freebsd - for the win

Chad Perrin perrin at
Sun Jun 13 00:50:19 UTC 2010

On Sat, Jun 12, 2010 at 03:51:32PM -0700, Charlie Kester wrote:
> I worked at Microsoft Developer Support in a previous life, beginning at
> the time that Visual C++ and MFC were first introduced.  One of
> Microsoft's big selling points was what they called "wizards" --
> basically, a set of simple, dialog-based code-generation tools. What I
> observed, over and over again, is that people would use the wizards to
> create simple MFC applications and then get hopelessly stuck as soon as
> they needed to do something the wizards or the MFC framework didn't
> easily provide.  All the wizards had accomplished was to move the point
> where people got stuck; they hadn't done anything to increase people's
> understanding of how MFC-based code worked or how best to customize it.
> What the wizards did accomplish was to bring in a whole bunch of new
> customers who were encouraged to think of themselves as MFC programmers,
> without requiring them to have even the most elementary competence in
> MFC.
> I'm reminded of this whenever I see proposals to make the FreeBSD system
> install and configuration more graphical and "user-friendly".   Same
> goes for the ports system.

I understand that point of view, and I agree as far as it goes.  I find
no particular value in adding gradients and clicky mouse-operated buttons
to an OS installer.  In fact, that sort of thing tends to slow me down
significantly, interfering with the efficiency of the installation

What I *do* find to be of value, however, is improving the installation
process so that it is clearer what is going on at each step and improving
the efficiency of it without damaging its flexibility.  I don't have any
problem with making it easier for a new user to understand and use, as
long as it doesn't interfere with the suitability for experts who don't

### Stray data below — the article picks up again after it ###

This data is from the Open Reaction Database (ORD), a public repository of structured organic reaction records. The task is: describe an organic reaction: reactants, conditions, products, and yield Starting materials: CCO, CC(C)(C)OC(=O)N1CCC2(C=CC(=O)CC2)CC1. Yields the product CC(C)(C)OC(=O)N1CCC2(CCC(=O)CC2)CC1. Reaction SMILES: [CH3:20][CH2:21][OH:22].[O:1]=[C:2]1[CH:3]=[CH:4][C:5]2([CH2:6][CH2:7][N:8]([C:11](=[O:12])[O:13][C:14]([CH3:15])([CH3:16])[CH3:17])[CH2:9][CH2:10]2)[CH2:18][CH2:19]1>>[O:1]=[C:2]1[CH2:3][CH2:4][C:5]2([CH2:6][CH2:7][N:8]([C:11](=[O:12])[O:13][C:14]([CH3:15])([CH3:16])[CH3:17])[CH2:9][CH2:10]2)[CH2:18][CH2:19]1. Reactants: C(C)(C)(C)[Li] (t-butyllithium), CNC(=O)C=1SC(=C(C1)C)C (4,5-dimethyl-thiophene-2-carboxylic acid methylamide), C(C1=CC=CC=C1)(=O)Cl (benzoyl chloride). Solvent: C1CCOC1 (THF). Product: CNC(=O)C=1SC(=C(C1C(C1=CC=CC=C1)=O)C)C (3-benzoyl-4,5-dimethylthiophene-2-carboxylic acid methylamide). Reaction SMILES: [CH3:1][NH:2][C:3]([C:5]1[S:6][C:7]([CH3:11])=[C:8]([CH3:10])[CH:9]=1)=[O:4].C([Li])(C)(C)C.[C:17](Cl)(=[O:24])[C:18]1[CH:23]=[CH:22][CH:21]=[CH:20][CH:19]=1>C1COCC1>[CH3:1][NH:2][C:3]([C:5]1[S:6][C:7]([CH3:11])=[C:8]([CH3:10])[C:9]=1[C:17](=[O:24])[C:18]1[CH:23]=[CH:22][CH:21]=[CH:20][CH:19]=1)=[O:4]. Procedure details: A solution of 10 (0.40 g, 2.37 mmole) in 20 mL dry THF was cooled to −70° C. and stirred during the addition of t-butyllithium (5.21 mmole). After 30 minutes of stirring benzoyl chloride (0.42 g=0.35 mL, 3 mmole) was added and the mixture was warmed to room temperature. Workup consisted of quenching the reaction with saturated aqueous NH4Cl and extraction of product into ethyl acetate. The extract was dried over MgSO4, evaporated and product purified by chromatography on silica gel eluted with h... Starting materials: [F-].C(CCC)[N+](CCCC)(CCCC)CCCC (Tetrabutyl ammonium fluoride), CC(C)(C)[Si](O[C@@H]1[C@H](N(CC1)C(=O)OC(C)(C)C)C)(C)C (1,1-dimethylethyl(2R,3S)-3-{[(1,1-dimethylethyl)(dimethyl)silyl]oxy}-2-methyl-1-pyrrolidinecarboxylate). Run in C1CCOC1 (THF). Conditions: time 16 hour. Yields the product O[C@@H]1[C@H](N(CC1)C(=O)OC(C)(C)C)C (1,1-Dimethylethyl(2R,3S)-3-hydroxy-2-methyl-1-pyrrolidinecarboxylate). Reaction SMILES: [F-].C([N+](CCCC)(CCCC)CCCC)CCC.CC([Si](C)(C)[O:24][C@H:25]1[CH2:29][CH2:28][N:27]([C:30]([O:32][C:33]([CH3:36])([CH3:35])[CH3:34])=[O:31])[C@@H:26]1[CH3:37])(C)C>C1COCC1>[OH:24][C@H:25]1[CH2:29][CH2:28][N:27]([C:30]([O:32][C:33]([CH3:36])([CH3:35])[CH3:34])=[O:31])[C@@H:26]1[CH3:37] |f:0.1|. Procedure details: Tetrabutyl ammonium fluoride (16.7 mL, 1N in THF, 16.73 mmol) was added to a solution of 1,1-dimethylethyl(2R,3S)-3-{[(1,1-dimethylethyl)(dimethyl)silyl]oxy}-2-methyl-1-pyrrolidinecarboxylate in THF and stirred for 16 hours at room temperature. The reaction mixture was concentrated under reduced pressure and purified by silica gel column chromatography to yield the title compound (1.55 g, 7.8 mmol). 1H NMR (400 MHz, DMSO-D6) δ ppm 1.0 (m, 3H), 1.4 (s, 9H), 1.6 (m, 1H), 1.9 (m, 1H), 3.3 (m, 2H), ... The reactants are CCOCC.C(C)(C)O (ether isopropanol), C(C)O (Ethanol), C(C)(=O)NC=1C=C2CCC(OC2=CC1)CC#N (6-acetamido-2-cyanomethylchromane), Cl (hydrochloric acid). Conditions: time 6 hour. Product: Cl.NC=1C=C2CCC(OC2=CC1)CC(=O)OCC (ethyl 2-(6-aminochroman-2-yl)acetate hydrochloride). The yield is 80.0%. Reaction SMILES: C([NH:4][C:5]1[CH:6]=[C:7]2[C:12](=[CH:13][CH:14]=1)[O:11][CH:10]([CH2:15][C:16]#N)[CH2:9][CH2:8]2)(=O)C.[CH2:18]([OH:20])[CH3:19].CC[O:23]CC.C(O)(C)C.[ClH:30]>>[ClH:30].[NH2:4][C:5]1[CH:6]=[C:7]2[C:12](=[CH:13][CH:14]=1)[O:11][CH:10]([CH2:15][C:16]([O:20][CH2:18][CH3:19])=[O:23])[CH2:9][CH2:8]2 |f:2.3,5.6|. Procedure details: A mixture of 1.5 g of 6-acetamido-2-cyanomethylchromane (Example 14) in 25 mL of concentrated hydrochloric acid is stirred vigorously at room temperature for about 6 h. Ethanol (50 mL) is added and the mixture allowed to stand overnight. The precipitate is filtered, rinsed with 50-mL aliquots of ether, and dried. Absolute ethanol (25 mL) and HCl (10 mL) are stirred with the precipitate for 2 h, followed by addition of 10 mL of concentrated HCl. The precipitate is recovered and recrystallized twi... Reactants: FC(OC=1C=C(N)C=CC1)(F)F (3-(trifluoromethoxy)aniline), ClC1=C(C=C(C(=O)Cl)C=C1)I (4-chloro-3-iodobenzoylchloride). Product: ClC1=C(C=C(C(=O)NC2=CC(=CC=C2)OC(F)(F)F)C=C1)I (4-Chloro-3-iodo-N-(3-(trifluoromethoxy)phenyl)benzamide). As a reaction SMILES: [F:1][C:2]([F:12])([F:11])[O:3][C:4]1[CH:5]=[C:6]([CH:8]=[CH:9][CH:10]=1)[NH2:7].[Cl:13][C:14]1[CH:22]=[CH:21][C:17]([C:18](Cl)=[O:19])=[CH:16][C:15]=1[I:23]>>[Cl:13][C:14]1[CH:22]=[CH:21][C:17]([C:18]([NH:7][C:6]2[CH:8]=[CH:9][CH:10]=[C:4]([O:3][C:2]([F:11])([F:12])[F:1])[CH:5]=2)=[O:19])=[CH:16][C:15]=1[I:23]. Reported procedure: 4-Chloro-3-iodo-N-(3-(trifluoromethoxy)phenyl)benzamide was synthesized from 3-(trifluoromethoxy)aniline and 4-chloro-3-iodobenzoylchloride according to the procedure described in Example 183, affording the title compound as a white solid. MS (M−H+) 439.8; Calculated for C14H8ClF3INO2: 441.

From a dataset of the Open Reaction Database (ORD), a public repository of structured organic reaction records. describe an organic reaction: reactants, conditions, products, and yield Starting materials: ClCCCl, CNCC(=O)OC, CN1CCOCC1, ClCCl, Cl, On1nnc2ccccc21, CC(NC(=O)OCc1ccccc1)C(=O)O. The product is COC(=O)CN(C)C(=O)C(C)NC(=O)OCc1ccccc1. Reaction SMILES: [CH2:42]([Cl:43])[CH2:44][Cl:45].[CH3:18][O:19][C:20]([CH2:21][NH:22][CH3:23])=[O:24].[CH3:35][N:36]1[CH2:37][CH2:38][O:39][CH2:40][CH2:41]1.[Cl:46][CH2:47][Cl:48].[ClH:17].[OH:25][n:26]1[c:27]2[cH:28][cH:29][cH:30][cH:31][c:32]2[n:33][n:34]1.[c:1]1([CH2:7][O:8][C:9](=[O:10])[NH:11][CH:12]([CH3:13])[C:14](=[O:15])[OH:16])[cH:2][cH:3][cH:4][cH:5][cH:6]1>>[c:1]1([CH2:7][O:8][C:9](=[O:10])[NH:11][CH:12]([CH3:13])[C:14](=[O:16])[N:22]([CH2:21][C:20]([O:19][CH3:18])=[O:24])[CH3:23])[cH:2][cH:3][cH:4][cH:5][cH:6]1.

care about whooshing noises, 3D animations, "helpful" cartoon characters,
and the ability to use a mouse where it's not really needed.  In fact, I
think the world would be a better place if more people used FreeBSD,
almost regardless of their levels of technical expertise -- as long as
the OS doesn't start catering to their demands for Clippy and spinning
logos that take three minutes to load.

> As one of my old colleagues used to say, "There are no shortcuts to the
> righthand side of the learning curve."

True, of course.  I don't know how exactly you mean your statements to
come off, but I feel compelled to point out that this doesn't exclude the
occasional usefulness of giving some shortcuts between one (limited)
learning curve and another (far less limited) learning curve, though, as
we get if the path from MS Windows to FreeBSD (for instance) is made a
little clearer.  This is, after all, why we have things like quick
introductions to programming languages: to help people do something like
learn how to program in Common Lisp after having spent several years
screwing around with VB.NET (for a particularly egregious example).  Such
a move from one learning curve to another can be a real eye-opener, and
might result in eventually producing the next FreeBSD core developer.

Chad Perrin [ original content licensed OWL: ]
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